photo by nacrowe
i just want to get it out of the way that i found SLEATER-KINNEY guitartist/co-vocalist CARRIE BROWNSTEIN's memoir HUNGER MAKES ME A MODERN GIRL (RIVERHEAD BOOKS, 2016) jarring and difficult to follow. as a former english teacher im pretty accustomed to student writing that attempts to cover up a lack ideas with cumbersome structures and awkward word choices. this memoir is full of them and i can't figure out why?
it was meandering to the point of confusion. my feeling is that a reader of an book dedicated to an artist is hoping to appreciate any number of aspects, any of which are good fodder for a memoir. these could include insights on the artist's biography, creative process, context(s), breakthroughs, downfalls, influences, etc. BROWNSTEIN seemed determined to not placate to any of these tropes of the memoir format. she would seemingly take you on a long aside that dithered and wandered nowhere.
it was very frustrating as i was constantly questioning what her point was and why i was reading this. and then there was her writing style which was overly and ornamental to the point of being annoying. if she was attempting to show-off her cleverness, she failed miserably.
i was able to gleen some information about the formation of SLEATER-KINNEY and how BROWNSTEIN's complicated upbringing informed her relationships with peers and collaborators, but ultimately BROWNSTEIN puts herself center stage which is an odd choice in a memoir. my understanding is that what makes portrait photography and memoirs compelling is not the subject necessarily, but rather the context surrounding the subject. how have outside forces affected an artist's process? what are the internal/external dynamics that contributed to the making of a piece of art? in this memoir things just happen and seemingly she brought it about. came off a bit narcisstic, almost like reading THE DIRT (HARPERCOLLINS, 2001) by MÖTLEY CRÜE, where each of them fight over narritive control by asserting their greatness at the expense of all other band members. same thing with BROWNSTEIN.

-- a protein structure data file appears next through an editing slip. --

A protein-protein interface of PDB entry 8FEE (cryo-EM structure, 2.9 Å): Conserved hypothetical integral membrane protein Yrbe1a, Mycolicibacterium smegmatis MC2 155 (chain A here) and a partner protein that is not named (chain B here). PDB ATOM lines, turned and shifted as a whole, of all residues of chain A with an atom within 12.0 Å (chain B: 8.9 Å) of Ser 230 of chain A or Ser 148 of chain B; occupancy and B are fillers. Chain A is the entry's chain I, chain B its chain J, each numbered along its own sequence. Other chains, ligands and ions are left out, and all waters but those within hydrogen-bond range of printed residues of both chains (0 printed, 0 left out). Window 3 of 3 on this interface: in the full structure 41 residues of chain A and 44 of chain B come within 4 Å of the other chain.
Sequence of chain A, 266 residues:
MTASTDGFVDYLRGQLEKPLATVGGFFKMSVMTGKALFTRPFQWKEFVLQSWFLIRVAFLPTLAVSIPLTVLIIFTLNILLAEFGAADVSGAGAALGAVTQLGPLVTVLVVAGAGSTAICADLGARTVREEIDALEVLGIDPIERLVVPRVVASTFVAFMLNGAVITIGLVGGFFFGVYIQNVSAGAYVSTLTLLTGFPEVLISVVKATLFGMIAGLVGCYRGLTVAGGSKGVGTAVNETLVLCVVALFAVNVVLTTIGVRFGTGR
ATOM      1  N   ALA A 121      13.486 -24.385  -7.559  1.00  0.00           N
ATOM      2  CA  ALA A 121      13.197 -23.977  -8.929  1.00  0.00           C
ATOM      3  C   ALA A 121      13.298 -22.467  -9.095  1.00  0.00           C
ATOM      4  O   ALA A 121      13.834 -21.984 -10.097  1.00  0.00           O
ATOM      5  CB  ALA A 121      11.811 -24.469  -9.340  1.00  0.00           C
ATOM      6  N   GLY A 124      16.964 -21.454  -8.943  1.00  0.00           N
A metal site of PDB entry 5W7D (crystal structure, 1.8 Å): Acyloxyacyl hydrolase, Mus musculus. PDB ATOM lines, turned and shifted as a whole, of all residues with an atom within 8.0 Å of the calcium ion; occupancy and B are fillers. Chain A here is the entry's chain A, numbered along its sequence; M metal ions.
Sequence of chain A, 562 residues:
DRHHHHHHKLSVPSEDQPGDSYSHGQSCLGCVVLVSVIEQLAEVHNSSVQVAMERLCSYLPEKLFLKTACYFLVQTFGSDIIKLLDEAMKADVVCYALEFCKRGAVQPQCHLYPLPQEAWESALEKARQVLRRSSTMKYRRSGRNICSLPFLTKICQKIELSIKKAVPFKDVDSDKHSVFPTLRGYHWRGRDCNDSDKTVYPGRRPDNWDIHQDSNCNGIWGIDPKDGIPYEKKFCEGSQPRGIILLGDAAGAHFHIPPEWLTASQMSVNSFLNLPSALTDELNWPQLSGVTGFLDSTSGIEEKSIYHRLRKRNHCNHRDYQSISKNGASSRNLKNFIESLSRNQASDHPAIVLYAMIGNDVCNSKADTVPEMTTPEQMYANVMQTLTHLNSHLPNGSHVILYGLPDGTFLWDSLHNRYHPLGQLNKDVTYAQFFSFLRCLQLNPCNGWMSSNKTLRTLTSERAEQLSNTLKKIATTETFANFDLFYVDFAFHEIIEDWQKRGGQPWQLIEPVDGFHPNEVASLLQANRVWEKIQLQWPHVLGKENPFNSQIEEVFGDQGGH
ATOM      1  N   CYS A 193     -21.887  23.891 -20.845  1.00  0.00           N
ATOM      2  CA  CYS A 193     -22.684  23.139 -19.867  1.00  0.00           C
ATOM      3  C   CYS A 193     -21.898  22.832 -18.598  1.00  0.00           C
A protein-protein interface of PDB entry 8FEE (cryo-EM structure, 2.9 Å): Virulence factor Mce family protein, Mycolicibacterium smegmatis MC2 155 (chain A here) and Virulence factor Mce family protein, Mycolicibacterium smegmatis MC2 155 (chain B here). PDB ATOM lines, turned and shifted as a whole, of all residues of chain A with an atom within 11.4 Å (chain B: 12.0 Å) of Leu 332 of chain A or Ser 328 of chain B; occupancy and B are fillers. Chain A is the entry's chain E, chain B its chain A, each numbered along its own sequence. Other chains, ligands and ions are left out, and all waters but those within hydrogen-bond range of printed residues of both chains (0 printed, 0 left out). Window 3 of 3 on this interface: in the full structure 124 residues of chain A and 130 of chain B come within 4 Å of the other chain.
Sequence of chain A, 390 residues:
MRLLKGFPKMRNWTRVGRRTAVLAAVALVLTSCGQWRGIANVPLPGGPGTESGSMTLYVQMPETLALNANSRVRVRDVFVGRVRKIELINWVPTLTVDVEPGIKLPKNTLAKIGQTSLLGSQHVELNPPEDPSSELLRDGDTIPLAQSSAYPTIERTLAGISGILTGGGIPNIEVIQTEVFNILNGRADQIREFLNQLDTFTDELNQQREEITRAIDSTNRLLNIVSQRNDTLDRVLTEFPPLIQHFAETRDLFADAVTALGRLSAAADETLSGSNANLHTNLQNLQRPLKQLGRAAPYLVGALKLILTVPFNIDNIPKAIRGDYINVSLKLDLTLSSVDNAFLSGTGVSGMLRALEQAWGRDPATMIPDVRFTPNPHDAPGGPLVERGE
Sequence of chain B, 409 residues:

i was really interested in knowing about their politics which never really came up. for me personally this is odd because i saw them play ROSELAND BALLROOM on February 15, 2003 right after participating in the anti-war protests that day in manhattan. they seemed very much enthused by that palpable energy and voiced their displeasure in GEORGE W BUSH's policies and proceeded to play a killer set. maybe my perception of them was off, given that so few pages addressed any political concerns. instead all of her concerns are rather insular tropes of the misunderstood traveling musician, which is beyond boring to read.
a very frustrating read. i love the band and i highly recommend listening to their records. i'd just say wait until CORIN TUCKER decides to get around to writing her story. this book is a hard pass.